Study Identifies Three Biggest Modifiable Risk Factors for Dementia, Faster Brain Aging

While there is no way to stop ourselves from developing dementia, there are modifiable risk factors that we can address to lower our chances of getting it. A new study looked into which of these factors within our control are the most dangerous.

Research recently published in Nature Communications investigated how both genetic and modifiable risk factors impact a network of higher-order regions of the brain particularly vulnerable to aging and Alzheimer’s. It involved data from around 40,000 participants in the long-running UK Biobank study to pinpoint which factors had the most influence.

Senior couple goes for walk

The team grouped 161 modifiable risk factors into 15 broader categories: alcohol consumption, blood pressure, cholesterol, depressive mood, diabetes, diet, education, hearing, inflammation, physical activity, pollution, sleep, smoking, socialization, and weight. They found that three in particular had the most impact.

Gwenaëlle Douaud, University of Oxford professor and lead researcher, says, “We know that a constellation of brain regions degenerates earlier in aging, and in this new study we have shown that these specific parts of the brain are most vulnerable to diabetes, traffic-related air pollution − increasingly a major player in dementia − and alcohol, of all the common risk factors for dementia.”

Traffic-related pollution has been linked with dementia in several studies, including a recent one that found it also causes issues for patients who have already developed the disease. In addition to these strongly influential modifiable factors, the team also found seven genetic clusters that can impact Alzheimer’s risk, along with the risk of cardiovascular death, schizophrenia, and Parkinson’s.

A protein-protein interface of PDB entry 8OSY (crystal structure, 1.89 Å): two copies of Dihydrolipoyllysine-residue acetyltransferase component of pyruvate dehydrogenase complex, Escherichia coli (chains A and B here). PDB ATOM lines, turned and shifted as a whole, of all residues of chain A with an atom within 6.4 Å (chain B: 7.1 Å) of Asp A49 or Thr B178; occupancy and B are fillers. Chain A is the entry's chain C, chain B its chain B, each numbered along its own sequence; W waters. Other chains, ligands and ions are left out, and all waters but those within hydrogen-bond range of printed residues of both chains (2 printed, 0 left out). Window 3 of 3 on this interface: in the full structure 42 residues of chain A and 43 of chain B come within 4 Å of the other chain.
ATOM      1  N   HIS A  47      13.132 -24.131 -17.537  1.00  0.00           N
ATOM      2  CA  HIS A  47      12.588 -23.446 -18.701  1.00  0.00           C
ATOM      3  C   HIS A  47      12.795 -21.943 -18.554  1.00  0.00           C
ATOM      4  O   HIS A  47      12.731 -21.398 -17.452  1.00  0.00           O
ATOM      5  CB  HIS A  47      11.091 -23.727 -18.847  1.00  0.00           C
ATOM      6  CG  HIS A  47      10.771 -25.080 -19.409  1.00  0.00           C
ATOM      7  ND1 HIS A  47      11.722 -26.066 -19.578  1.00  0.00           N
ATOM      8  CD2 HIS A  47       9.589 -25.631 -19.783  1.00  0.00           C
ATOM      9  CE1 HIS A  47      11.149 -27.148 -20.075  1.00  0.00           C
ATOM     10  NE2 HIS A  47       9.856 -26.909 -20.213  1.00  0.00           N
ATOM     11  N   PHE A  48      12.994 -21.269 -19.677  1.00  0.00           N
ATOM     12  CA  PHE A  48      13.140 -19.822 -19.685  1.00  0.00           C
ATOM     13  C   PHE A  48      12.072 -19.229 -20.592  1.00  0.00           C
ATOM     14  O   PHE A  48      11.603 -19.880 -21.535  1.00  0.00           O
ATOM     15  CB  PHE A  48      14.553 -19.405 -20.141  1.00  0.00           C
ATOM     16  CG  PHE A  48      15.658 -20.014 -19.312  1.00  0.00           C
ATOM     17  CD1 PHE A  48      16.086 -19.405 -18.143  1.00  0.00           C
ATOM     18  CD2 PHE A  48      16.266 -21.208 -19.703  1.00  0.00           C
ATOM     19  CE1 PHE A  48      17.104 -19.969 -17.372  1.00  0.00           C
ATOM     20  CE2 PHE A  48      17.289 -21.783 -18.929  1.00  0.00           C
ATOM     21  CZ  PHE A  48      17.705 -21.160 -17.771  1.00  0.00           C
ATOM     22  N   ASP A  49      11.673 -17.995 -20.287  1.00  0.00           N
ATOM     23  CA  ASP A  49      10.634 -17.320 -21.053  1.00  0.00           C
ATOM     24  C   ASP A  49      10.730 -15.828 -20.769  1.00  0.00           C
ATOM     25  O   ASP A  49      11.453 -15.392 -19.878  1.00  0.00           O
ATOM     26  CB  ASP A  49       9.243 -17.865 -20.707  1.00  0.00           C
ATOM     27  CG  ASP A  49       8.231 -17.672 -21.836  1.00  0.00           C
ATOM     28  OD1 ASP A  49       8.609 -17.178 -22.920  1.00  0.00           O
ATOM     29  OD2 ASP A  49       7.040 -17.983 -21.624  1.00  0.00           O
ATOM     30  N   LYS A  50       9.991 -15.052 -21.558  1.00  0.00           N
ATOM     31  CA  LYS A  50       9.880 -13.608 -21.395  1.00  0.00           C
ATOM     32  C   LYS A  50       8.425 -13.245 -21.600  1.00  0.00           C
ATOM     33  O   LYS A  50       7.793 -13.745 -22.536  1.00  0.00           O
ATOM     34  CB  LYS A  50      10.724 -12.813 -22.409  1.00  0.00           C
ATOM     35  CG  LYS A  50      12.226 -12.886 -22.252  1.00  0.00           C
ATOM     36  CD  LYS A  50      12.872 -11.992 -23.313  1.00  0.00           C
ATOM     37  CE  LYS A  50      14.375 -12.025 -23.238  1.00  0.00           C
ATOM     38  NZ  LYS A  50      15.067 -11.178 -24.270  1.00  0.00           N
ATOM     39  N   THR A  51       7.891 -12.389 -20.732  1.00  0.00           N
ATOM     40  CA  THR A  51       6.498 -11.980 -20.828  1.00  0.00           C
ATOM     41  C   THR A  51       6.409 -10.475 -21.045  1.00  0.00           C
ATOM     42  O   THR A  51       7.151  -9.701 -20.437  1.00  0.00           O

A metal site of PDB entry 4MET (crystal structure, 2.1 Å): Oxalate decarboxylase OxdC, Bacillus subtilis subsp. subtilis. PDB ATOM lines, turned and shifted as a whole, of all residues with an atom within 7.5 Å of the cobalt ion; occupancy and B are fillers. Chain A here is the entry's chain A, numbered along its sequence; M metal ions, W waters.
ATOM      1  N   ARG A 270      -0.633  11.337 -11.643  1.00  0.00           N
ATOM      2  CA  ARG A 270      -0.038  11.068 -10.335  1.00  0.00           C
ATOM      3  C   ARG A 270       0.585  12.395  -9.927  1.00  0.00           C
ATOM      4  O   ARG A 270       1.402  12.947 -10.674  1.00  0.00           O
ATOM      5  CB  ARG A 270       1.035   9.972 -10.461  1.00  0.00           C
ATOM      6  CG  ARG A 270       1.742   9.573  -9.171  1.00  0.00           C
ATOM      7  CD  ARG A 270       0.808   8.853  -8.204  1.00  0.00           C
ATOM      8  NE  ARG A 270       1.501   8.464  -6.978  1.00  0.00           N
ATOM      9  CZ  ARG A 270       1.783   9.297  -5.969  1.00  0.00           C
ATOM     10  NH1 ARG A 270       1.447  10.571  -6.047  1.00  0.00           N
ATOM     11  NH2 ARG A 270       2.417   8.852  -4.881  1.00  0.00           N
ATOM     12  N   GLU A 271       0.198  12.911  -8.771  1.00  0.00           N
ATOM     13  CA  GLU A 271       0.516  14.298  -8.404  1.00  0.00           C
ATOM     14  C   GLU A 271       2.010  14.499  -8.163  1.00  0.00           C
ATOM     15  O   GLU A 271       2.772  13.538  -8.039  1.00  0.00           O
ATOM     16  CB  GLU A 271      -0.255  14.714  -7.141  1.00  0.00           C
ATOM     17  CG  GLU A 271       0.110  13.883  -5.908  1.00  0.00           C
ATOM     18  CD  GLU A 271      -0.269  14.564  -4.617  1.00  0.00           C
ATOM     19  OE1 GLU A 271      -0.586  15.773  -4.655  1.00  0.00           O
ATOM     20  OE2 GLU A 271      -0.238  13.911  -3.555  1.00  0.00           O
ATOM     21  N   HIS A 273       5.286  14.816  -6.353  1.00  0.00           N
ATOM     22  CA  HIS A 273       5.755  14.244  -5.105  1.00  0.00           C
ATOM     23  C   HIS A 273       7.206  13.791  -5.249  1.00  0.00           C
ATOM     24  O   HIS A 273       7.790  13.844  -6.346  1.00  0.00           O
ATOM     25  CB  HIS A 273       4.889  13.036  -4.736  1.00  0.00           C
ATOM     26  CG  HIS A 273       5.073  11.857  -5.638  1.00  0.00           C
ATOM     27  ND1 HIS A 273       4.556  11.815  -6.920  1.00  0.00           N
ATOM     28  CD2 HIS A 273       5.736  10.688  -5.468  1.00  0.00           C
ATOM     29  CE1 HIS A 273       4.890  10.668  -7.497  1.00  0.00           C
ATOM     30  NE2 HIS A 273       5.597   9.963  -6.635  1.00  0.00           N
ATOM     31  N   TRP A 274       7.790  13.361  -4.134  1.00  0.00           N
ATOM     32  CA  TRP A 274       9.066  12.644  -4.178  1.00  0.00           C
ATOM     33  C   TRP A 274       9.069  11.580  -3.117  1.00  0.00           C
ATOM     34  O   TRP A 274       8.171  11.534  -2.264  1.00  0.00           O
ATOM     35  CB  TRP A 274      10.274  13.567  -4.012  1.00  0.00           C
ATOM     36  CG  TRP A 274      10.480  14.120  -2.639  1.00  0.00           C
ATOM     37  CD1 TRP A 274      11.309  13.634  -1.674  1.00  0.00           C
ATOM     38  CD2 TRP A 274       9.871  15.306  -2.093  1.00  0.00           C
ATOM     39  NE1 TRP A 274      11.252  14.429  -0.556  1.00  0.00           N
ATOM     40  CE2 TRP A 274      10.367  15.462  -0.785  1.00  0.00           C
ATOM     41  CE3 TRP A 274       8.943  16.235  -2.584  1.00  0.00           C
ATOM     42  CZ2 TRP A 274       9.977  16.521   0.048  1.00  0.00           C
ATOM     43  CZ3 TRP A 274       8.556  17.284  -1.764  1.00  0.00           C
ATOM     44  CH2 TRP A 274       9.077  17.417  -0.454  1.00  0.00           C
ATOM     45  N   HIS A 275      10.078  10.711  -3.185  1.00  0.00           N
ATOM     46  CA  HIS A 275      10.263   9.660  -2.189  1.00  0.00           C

Senior man enjoys the outdoors

The researchers say studies like this are important in understanding how genetics and factors more within our control can impact vulnerable parts of our brain.

Professor Anderson Winkler, study co-author from the National Institutes of Health, explains, “What makes this study special is that we examined the unique contribution of each modifiable risk factor by looking at all of them together to assess the resulting degeneration of this particular brain ‘weak spot’. It is with this kind of comprehensive, holistic approach − and once we had taken into account the effects of age and sex − that three emerged as the most harmful: diabetes, air pollution, and alcohol.”

You can read the whole study here.

Alzheimer’s Support

Fund Alzheimer’s research and supplies at The Alzheimer’s Site for free!